A Plea for Genuine Solidarity: My plea is simple: let us shed the bitterness and toxicity that hinder our progress. Let us embrace the love and passion that initially drew us to activism. We must practice what we preach, starting from within. We need to build each other up, celebrate our victories together, and face our challenges as a united front.

Activism without passion is hollow, and without love, it is counterproductive. To truly resonate and bring about change, we must embody the values we advocate. Love, understanding, and genuine solidarity are not just ideals to be preached but principles to be lived. Let us transform our activism from a space of conflict to a sanctuary of support, where every voice is valued and every individual is embraced.

What does community mean to you? 

Reflecting on this question may guide us toward a more inclusive and supportive activism, one that lives up to the ideals we so fervently advocate for.

As a young queer activist from West Africa, meaningful activism is profoundly important to me. It is the lifeblood of our efforts to achieve equality and justice for the LGBTQI+ community. However, meaningful activism can only be realized by addressing the internal conflicts plaguing our spaces. These conflicts often stem from power struggles, egos, and competition fostered by external forces such as international donors. They create a toxic environment that undermines our collective mission.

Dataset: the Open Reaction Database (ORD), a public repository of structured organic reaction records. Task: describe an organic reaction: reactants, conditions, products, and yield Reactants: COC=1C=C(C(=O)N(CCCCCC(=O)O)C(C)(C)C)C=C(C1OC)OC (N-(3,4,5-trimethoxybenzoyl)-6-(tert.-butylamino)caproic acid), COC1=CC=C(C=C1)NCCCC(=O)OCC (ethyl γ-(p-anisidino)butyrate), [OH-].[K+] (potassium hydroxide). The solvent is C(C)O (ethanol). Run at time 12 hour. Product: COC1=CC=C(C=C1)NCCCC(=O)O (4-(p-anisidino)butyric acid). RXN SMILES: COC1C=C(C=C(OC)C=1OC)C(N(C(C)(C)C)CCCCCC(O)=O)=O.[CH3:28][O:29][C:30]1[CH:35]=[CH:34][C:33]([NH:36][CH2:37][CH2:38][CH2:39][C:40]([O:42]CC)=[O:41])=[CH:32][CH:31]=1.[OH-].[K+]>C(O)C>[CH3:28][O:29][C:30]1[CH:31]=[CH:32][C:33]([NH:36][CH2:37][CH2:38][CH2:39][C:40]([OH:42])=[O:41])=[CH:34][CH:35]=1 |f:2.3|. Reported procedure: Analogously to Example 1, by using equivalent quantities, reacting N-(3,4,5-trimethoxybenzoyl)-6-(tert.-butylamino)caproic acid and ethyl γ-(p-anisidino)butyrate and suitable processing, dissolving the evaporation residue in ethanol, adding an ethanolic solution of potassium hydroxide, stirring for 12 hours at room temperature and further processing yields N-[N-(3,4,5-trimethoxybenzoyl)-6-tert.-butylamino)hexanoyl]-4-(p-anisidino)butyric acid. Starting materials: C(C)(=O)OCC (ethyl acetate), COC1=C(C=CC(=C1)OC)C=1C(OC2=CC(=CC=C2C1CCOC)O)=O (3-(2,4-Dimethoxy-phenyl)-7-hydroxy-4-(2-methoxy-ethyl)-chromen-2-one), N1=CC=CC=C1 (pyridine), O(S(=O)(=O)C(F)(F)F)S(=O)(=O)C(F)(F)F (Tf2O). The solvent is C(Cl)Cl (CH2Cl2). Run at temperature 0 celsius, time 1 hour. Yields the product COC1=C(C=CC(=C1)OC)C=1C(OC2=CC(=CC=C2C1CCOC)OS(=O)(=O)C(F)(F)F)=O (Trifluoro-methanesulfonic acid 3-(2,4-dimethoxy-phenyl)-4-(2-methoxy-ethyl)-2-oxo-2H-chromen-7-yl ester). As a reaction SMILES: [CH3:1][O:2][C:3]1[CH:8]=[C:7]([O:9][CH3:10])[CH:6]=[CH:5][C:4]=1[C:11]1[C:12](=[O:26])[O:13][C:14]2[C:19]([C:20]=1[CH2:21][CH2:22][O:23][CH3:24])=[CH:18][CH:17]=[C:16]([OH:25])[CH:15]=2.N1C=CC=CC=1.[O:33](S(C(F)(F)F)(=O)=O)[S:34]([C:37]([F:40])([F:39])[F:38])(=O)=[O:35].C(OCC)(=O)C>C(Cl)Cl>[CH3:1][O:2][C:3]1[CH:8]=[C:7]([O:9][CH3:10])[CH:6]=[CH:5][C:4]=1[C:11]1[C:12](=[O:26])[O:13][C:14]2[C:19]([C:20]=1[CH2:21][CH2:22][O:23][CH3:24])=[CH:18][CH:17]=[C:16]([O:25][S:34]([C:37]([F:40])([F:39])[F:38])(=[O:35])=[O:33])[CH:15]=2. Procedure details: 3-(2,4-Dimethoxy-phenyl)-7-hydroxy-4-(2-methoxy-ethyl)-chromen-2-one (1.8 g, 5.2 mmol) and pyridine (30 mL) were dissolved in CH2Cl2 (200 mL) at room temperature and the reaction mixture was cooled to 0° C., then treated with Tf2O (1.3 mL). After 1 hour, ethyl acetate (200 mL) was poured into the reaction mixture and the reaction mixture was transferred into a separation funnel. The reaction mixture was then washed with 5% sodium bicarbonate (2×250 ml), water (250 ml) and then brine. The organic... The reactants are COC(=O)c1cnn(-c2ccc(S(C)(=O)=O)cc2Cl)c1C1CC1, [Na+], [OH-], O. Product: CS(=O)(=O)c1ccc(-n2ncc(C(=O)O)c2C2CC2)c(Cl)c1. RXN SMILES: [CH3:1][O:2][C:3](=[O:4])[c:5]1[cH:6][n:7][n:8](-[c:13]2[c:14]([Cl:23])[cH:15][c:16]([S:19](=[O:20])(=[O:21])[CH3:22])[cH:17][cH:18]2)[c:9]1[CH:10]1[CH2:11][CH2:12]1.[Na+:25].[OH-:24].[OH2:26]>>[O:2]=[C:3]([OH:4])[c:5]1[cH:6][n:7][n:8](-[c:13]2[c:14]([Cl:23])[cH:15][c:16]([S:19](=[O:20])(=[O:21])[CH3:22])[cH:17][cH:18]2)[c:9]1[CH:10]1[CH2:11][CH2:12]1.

To transform our activism into a force for real change, we must commit to a fundamental shift towards genuine solidarity and inclusivity. We must embrace the principles of intersectionality in theory and practice, ensuring that all voices are heard and valued, regardless of their background or identity within the LGBTQI+ spectrum.

Our activism should be a reflection of the world we wish to create—one where love and solidarity are paramount. By addressing our internal conflicts, we can build a stronger, more united community capable of making a lasting impact. This transformation requires us to look inward, challenge our biases and behaviors, and actively work towards creating a more inclusive and supportive environment for all activists. Only then can we truly embody the values we fight for and inspire the broader society to do the same.

Leila Lariba – RIBA-WRITES (They/Them) is a Black, Queer, Muslim, feminist and human rights activist whose very existence is a powerful political statement. They are dedicated to creating intentional safe spaces that empower LGBTIQ+ individuals to exercise and own their agency. Their work focuses on safety, safeguarding, sexual and gender violence, mental health, religion and sexuality.  

  1. This is so well written, the problem was stated and solutions suggested. This is a problem I too have noticed and has made me reluctant to go into certain activist spaces. Thank you for speaking up!

  2. Thumbs up dear, I am impressed with your writeup. We should let love and passion lead, shed the bitterness within us so that we can progress ahead with this transformation

  3. This is problem has been lingering for a while and has brought about division in spaces where there should be onenesses. Such a heartfelt message. Thank you for being a voice.

  4. Thank you miss Lariba for the writeup it’s very important for every queer person to speak up when the needs arises and the most important thing is to be supportive , inclusive, empathetic & creating safe spaces for everyone.Thank you once again